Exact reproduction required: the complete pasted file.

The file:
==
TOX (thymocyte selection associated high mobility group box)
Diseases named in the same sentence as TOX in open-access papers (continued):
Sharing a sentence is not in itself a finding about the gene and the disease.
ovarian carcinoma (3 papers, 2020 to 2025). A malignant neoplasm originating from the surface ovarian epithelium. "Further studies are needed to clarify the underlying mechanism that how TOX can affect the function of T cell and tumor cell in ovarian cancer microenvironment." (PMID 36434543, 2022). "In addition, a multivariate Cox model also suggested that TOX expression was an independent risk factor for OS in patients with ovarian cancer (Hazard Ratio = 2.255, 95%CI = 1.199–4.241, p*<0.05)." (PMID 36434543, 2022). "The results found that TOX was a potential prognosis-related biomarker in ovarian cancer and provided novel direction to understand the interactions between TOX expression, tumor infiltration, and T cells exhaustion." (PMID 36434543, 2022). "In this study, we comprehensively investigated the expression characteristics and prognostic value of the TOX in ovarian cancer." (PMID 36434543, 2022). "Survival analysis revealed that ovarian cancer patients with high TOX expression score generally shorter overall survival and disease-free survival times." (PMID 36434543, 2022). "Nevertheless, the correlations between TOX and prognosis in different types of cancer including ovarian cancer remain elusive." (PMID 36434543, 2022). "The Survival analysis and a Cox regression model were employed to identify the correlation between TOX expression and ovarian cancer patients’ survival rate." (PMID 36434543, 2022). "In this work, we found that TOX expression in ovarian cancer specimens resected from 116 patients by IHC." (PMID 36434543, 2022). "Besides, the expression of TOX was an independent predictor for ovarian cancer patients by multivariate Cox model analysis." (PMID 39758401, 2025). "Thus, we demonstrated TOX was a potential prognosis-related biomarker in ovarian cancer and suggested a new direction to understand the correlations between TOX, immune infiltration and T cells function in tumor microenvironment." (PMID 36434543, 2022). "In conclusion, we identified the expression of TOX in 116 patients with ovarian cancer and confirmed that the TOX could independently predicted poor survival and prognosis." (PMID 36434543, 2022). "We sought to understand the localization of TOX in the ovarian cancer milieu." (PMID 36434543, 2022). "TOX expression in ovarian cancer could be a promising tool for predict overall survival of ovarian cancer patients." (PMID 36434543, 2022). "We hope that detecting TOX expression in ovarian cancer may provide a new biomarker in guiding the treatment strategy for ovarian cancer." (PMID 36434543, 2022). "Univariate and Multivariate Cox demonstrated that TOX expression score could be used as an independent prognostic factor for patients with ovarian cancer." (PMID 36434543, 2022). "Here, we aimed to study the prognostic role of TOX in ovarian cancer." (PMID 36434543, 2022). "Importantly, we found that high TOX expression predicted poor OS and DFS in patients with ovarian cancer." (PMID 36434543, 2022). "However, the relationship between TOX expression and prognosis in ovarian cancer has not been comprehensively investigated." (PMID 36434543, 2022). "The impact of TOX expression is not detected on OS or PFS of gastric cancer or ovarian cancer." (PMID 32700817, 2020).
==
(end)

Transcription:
TOX (thymocyte selection associated high mobility group box)
Diseases named in the same sentence as TOX in open-access papers (continued):
Sharing a sentence is not in itself a finding about the gene and the disease.
ovarian carcinoma (3 papers, 2020 to 2025). A malignant neoplasm originating from the surface ovarian epithelium. "Further studies are needed to clarify the underlying mechanism that how TOX can affect the function of T cell and tumor cell in ovarian cancer microenvironment." (PMID 36434543, 2022). "In addition, a multivariate Cox model also suggested that TOX expression was an independent risk factor for OS in patients with ovarian cancer (Hazard Ratio = 2.255, 95%CI = 1.199–4.241, p*<0.05)." (PMID 36434543, 2022). "The results found that TOX was a potential prognosis-related biomarker in ovarian cancer and provided novel direction to understand the interactions between TOX expression, tumor infiltration, and T cells exhaustion." (PMID 36434543, 2022). "In this study, we comprehensively investigated the expression characteristics and prognostic value of the TOX in ovarian cancer." (PMID 36434543, 2022). "Survival analysis revealed that ovarian cancer patients with high TOX expression score generally shorter overall survival and disease-free survival times." (PMID 36434543, 2022). "Nevertheless, the correlations between TOX and prognosis in different types of cancer including ovarian cancer remain elusive." (PMID 36434543, 2022). "The Survival analysis and a Cox regression model were employed to identify the correlation between TOX expression and ovarian cancer patients’ survival rate." (PMID 36434543, 2022). "In this work, we found that TOX expression in ovarian cancer specimens resected from 116 patients by IHC." (PMID 36434543, 2022). "Besides, the expression of TOX was an independent predictor for ovarian cancer patients by multivariate Cox model analysis." (PMID 39758401, 2025). "Thus, we demonstrated TOX was a potential prognosis-related biomarker in ovarian cancer and suggested a new direction to understand the correlations between TOX, immune infiltration and T cells function in tumor microenvironment." (PMID 36434543, 2022). "In conclusion, we identified the expression of TOX in 116 patients with ovarian cancer and confirmed that the TOX could independently predicted poor survival and prognosis." (PMID 36434543, 2022). "We sought to understand the localization of TOX in the ovarian cancer milieu." (PMID 36434543, 2022). "TOX expression in ovarian cancer could be a promising tool for predict overall survival of ovarian cancer patients." (PMID 36434543, 2022). "We hope that detecting TOX expression in ovarian cancer may provide a new biomarker in guiding the treatment strategy for ovarian cancer." (PMID 36434543, 2022). "Univariate and Multivariate Cox demonstrated that TOX expression score could be used as an independent prognostic factor for patients with ovarian cancer." (PMID 36434543, 2022). "Here, we aimed to study the prognostic role of TOX in ovarian cancer." (PMID 36434543, 2022). "Importantly, we found that high TOX expression predicted poor OS and DFS in patients with ovarian cancer." (PMID 36434543, 2022). "However, the relationship between TOX expression and prognosis in ovarian cancer has not been comprehensively investigated." (PMID 36434543, 2022). "The impact of TOX expression is not detected on OS or PFS of gastric cancer or ovarian cancer." (PMID 32700817, 2020).